Florida (Growing Florida, February 24, 2014): In a year when commodity prices will be low, direct payments are going away and the rules of new protection programs are vague, farmers may not decide until the last minute exactly how many acres of corn they'll grow.
"Most people have a range of corn that they want to plant. Some guys are going to plant 10 percent less than last year; some guys are off 60 percent," said Kevin Phillips, an agronomist for DuPont's Pioneer brand. Phillips, who focuses on Florida, Georgia and south Alabama, thinks many farmers may even wait to see how easy the 2014 planting season goes.
"Once those planters get rolling, they tend to roll until something stops them," Phillips said. "There's still a lot of uncertainty out there."
In other words, if farmers get a good stretch of warm, dry weather this spring, they may plant more corn that they are planning right now. If cold or rain makes planting difficult, they may opt to plant even less corn.
USDA planting projections have overall corn acreage dropping by 4 percent (about 3.4 million acres less than in 2013) while soybeans are up slightly. Some of the lost corn acreage will go to soybeans, but there's no clear money-making alternative in 2014.
Lenexa, KS (Dairyherd Network, February 20, 2014): With milk production flat the last two months of 2013 and increasing just 0.4% for the year – coupled with record dairy exports totaling 15.5% of U.S. milk production on a total solids basis – the milk supply-demand situation remains rather tight. The result is record cheese prices and record milk prices for February.
On the Chicago Mercantile Exchange, 40-lb. cheddar blocks were a record high $2.36/lb. on Feb. 4, and cheddar barrels a record high $2.32/lb. on Feb. 5. And with dry whey at 61¢/lb., the February Class III price will be near $23.15/cwt., up $2 from January and a record.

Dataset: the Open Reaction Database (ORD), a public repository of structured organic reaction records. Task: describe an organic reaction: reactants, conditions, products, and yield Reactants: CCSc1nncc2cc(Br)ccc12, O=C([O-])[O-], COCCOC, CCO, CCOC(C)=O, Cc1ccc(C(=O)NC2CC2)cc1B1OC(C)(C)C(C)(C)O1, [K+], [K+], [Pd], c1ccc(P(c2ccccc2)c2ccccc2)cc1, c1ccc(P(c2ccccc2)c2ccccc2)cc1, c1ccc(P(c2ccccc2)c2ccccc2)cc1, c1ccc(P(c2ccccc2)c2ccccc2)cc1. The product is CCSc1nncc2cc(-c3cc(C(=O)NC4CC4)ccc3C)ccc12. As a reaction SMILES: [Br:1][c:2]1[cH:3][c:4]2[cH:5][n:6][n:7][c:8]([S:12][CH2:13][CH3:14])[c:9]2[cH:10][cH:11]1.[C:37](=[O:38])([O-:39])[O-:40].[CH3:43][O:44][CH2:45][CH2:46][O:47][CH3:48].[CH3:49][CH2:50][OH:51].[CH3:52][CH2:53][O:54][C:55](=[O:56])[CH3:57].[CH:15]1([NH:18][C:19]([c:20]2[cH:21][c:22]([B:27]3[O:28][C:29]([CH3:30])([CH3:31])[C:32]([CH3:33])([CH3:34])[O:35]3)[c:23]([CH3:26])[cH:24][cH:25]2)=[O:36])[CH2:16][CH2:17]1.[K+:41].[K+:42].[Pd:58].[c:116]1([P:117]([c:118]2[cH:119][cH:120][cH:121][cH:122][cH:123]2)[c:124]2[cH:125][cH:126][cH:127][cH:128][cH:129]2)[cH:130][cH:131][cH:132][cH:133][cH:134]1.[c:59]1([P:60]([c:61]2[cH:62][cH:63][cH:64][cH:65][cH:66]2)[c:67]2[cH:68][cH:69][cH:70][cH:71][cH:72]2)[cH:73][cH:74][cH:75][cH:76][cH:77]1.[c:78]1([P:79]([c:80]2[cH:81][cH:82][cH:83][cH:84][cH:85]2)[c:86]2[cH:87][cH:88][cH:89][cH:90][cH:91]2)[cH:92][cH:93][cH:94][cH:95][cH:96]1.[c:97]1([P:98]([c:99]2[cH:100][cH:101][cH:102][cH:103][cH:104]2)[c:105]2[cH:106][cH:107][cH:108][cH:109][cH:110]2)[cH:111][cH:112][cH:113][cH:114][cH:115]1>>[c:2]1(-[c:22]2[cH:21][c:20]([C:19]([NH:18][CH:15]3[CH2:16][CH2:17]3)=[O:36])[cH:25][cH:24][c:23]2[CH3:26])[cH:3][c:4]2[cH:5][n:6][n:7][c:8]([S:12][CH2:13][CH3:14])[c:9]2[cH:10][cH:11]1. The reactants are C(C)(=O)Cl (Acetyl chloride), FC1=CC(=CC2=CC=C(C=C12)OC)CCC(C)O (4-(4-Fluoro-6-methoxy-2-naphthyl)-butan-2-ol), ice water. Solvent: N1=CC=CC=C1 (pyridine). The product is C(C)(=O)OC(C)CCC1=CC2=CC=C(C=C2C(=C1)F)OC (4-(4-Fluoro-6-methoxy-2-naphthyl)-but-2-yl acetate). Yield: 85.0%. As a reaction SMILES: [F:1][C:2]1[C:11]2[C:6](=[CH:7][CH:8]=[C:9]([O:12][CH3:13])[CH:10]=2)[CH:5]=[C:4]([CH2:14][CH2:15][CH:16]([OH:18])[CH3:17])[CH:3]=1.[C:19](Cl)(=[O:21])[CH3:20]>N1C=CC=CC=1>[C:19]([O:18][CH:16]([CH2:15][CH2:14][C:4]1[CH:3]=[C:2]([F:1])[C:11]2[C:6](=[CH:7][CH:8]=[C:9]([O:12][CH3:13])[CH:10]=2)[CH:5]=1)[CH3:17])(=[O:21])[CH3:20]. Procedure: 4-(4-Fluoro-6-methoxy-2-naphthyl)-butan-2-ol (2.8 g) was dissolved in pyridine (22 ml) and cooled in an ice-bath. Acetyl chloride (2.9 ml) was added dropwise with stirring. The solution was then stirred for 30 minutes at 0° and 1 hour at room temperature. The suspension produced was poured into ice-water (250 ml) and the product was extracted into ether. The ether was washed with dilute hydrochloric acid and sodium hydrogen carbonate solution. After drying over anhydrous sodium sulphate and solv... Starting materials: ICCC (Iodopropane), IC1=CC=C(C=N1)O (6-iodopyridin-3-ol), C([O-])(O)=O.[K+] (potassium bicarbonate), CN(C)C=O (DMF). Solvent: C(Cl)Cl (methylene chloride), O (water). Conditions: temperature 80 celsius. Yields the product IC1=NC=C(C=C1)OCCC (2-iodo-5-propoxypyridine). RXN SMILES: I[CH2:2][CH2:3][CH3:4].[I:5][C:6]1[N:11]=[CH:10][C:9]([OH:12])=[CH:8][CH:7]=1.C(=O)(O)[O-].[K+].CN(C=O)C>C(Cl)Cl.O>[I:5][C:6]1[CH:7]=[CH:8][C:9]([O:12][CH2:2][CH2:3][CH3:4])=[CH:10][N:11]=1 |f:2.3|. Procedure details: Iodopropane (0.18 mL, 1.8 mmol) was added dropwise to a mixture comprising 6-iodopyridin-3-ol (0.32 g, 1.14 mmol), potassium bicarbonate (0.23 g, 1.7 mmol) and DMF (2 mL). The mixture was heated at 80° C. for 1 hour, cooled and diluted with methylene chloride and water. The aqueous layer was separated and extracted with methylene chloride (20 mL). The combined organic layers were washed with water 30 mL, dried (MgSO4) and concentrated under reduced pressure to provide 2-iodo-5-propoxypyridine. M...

With nonfat dry milk trading more than $2/lb., the February Class IV price will be near $23.35/cwt., up more than $1 from the January's $22.29/cwt. and also a record. Both the Class III and Class IV prices are more than $5 higher than February a year ago. The January U.S. all milk price was $23.20/cwt., and will be about $25/cwt. for February, also a record and more than $5 above a year ago.
With feed prices a lot lower than a year ago, dairy producers are experiencing strong margins (returns over feed costs). This will help dairy producers to recover financially after receiving very depressed milk prices in 2009 and tight margins the last half of 2012 and the first half of 2013, resulting from the drought of 2012 causing very high feed prices.
Harrisburg, PA (The Associated Press, February 20, 2014): A new federal report says Pennsylvania lost nearly 4,000 farms over a recent five-year period and the state's total farm acreage dropped by about 100,000.
The Census of Agriculture released Thursday found Pennsylvania had just over 59,000 farms that comprised 7.7 million acres in 2012.
The total annual market value of the state's agriculture products is about $7.4 billion. The average farm produces about $124,000 in products every year.
Most Pennsylvania farms are between 10 and 500 acres in size, but about 650 are at least 1,000 acres. The average farm size is 130 acres.
The survey says that about half of the state's 59,302 farm operators have another primary occupation outside of agriculture. The average age of a Pennsylvania farmer is currently 56 years and getting older.
Washington, DC (Informa Economics, February 19,2014): Proposed changes to the tax code restricting the use of cash accounting by agricultural operations would reduce agriculture's access to capital by as much as $12.1 billion over the next four years, according to a study released today by Kennedy and Coe, LLC and Farmers for Tax Fairness.